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Interview Testers As If You Want Testers

One of my pet peeves in the industry is the often very lackluster ways I see testers being interviewed. So let’s talk about that a bit.

I already talked about this more than a little bit while discussing looking for broad skills in technical testers. I’ve also discussed my views on how testers, like most other professionals, are more than just their skills.

Speaking from my immediate experience, one interview I recently had for a Chicago area opportunity — ostensibly for a “test position” — I was asked about DNS and VPN and virtual memory and what the difference between an abstract class and an interface was. Now, whether or not I have picked those things up in my career, it has little to no bearing on my skills as a tester, even a so-called “technical tester.”

Do you agree? Disagree? Well, let me start with my context when I’m interviewing someone.

The key to all interviewing for me is simply this: limited time, thus limited information. So the goal has to be getting information you can use. Do the questions you ask, and the answers you are likely to get, tell you something that helps you make a hiring decision? For any question I plan to ask of someone, I ask myself the following two questions, under the (admittedly unrealistic) assumption that I may only get to ask that question:

  • Am I willing to hire someone because of a good answer to this question?
  • Am I willing to reject someone because of a bad answer to this question?

Unless my response to (at least) one of the two questions is “yes,” there’s no point in asking the question. A question that does not fall into these categories may tell me something about the candidate (most questions will) — but will it tell me something I can act on? My rule of thumb for determining what to ask is pretty simple:

Am I going to gain operationally useful information based on the answer to this?

The overall heuristic for me is thus to try to gain the operationally useful information with the minimum of questions. This provides a focus for how I ask my questions.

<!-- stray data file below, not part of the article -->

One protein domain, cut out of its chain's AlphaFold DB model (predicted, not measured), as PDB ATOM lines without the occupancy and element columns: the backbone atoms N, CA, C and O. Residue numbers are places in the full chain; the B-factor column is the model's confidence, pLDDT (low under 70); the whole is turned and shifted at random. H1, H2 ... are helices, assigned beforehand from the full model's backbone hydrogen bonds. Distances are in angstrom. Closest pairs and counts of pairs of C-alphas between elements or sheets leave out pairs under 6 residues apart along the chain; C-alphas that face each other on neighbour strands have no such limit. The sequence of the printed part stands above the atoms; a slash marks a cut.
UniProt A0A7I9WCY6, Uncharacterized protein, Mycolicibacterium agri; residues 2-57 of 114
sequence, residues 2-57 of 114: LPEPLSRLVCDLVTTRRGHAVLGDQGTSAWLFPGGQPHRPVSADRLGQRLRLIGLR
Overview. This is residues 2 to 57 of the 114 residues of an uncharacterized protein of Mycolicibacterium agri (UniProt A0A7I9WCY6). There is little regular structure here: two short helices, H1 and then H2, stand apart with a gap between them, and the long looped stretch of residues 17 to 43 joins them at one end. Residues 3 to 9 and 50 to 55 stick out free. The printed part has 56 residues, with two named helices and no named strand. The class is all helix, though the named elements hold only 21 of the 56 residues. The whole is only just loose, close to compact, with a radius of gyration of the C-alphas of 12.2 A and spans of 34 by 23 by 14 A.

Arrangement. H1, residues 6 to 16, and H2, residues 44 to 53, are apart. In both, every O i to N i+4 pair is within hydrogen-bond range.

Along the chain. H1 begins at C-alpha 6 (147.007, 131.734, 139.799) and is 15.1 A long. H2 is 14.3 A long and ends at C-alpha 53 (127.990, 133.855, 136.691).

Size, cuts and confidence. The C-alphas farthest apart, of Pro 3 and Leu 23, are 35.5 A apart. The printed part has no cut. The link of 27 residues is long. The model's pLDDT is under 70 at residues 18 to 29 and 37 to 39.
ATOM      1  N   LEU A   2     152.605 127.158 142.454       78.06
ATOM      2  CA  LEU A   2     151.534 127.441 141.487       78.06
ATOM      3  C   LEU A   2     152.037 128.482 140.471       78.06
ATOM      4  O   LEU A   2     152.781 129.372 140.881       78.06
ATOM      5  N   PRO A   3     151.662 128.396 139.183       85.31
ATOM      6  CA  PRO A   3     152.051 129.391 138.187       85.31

Okay, so that’s my basic context.

Now obviously I have to be flexible in applying this. While I can pretend each and every question may be the only question I get to ask, the reality is I will get to ask many more than one. But that doesn’t change my focus of treating each question as if it might be the only one I get to ask.

Speaking specifically for a tester role, I need the candidate to convince me they have “enough” of a well-rounded experience in testing and/or quality assurance such that, at the very least, they …

  • … can adequately describe how to effectively test, both in writing tests and in executing them.
  • … are aware of different ways that testing can be performed.
  • … have been in the proverbial trenches (doing the work, feeling the pain, enjoying the discovery).

Obviously I calibrate what “enough” means with the candidate’s length of time in the industry and their length of time in the particular roles of testing. A junior-level person is clearly going to have a different experience-base to draw on than a senior-level. That means you do need some normalizing questions that anyone should be able to answer. Here are some of mine:

  • What’s the value of testing?
  • How do you distinguish a good test from a bad test?
  • What’s the best way you’ve found to organize and structure tests?
  • What do you think are some necessary skills that good testers must have?
  • How do you keep up to date with your knowledge on how to test software?
  • What’s your view of the proper relationship between tests and requirements?
  • What are some common misconceptions you’ve encountered about testing?

I will sometimes try leading questions to see how they answer:

  • Tell me why test plans can be a bad thing.
  • Tell me why randomness in testing is always a bad thing.
  • What would make detailed, step-by-step test cases detrimental?
  • How can automated testing (vs. manual testing) derail a project?